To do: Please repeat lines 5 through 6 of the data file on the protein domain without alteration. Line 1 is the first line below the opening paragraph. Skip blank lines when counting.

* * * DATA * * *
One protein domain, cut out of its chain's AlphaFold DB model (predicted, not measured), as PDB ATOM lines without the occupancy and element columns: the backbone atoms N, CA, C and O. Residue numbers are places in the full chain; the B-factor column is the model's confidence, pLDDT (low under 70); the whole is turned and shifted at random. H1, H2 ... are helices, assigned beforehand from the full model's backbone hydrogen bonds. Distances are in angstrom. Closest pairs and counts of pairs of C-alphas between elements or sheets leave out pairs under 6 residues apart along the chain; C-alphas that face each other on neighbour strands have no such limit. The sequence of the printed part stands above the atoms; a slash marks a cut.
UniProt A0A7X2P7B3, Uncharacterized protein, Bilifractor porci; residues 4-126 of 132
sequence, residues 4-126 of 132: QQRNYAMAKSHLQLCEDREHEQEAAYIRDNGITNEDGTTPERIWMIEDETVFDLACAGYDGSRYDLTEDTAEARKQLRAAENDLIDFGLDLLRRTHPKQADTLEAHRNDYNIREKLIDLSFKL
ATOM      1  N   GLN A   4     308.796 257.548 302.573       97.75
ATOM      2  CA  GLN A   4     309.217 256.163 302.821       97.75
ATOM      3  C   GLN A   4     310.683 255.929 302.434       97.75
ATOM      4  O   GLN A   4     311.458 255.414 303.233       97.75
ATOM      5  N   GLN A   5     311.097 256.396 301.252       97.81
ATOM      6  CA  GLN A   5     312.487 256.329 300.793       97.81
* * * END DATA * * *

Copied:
ATOM      3  C   GLN A   4     310.683 255.929 302.434       97.75
ATOM      4  O   GLN A   4     311.458 255.414 303.233       97.75